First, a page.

Saturday, April 12, 2008

The power of mobile phones

A cellphone shop in Accra, Ghana, carries and repairs a variety of handsets (photo credit: Shaul Schwarz/Reportage, for The New York Times)

My first couple of posts on this blog focused on mobile phones, and I've been sorta quiet on the subject since...mostly because I've been trying to focus on one subject at a time (right now its water, because its one of my specialties). But information about the power of mobile phones and how they are improving connectivity, and REALLY impacting the lives of the poor is everywhere. Today I read a brilliant article on Jan Chipchase's work in the NYT, which got me all excited again. I had to share it and in addition, while I'm on the topic, I thought I'd add a bit more...

Here are three things that I believe will really make you consider the amazing impact mobile phones are having on the developing world:

1. Jan Chipchase's work on mobile phones and their impact on the Third World have been captured most recently (this morning) in print in The New York Times, and on video this weekend on TED.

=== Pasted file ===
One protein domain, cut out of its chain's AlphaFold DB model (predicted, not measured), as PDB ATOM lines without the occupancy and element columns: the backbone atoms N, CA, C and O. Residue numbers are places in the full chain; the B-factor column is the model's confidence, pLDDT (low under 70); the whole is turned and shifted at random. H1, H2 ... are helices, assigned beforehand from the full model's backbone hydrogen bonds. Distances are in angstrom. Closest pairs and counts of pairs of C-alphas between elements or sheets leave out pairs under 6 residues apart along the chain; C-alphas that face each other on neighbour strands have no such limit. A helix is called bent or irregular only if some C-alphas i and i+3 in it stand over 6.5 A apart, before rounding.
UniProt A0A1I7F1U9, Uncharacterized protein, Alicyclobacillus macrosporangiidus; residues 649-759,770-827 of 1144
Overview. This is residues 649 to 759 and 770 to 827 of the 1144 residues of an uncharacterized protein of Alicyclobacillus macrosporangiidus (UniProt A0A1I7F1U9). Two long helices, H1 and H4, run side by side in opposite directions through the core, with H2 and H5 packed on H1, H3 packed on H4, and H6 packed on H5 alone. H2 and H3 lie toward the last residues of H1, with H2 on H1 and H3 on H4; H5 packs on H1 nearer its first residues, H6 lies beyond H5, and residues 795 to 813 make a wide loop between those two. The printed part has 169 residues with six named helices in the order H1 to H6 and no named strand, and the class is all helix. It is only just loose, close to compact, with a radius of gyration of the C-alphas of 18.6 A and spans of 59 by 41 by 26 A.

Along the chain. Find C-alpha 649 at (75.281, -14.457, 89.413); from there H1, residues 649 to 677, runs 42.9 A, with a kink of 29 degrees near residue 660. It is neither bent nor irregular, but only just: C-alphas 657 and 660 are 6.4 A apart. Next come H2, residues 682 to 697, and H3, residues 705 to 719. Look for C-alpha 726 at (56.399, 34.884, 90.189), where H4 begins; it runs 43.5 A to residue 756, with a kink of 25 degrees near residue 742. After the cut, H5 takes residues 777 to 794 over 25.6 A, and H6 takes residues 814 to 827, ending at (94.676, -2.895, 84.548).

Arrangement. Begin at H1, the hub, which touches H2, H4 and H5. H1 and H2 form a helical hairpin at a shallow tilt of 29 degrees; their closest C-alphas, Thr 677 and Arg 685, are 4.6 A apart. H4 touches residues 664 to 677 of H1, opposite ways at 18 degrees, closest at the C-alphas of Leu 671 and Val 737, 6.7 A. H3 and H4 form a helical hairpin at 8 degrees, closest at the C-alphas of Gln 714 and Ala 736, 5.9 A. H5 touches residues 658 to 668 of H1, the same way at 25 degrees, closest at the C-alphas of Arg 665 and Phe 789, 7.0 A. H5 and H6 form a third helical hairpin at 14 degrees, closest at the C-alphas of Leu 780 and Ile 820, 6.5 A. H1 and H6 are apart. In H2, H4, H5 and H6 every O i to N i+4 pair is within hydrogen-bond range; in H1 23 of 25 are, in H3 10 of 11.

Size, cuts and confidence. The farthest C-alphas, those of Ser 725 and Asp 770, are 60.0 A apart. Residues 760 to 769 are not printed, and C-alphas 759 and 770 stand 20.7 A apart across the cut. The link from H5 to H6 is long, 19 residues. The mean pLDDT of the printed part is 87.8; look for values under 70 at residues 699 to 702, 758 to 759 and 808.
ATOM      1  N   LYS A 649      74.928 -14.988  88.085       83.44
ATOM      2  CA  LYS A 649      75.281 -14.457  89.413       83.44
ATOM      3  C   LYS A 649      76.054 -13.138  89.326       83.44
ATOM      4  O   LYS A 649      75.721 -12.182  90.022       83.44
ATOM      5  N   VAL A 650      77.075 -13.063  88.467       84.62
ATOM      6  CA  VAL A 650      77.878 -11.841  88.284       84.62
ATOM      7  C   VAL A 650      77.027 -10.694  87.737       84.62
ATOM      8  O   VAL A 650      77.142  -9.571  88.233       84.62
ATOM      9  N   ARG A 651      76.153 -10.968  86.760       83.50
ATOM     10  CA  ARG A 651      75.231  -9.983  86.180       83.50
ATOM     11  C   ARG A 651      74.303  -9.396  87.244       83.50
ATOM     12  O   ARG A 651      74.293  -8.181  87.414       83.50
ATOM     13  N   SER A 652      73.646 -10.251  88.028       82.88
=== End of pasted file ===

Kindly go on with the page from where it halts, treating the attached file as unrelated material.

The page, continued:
2. Iqbal Quadir knew about the impact of mobile phones in his native country of Bangladesh. This Wharton grad returned to Bangladesh to start Grameen Phone which brought mobile access to the poorest of the poor. Suddenly they were all connected, and they could reach beyond their village into the larger international space. It changed everything. Here Quadir talks about his project and how it worked:

3. Pangea Day (that I blogged about earlier) will broadcast live across the globe on May 10, 2008. To make sure EVERYONE has access, the four hour independent film festival will be broadcast so that mobile phones will have access. This way even the poorest in some of the farthest regions of the globe will be able to connect. So you better be there, viewing with your own home, office or shack!

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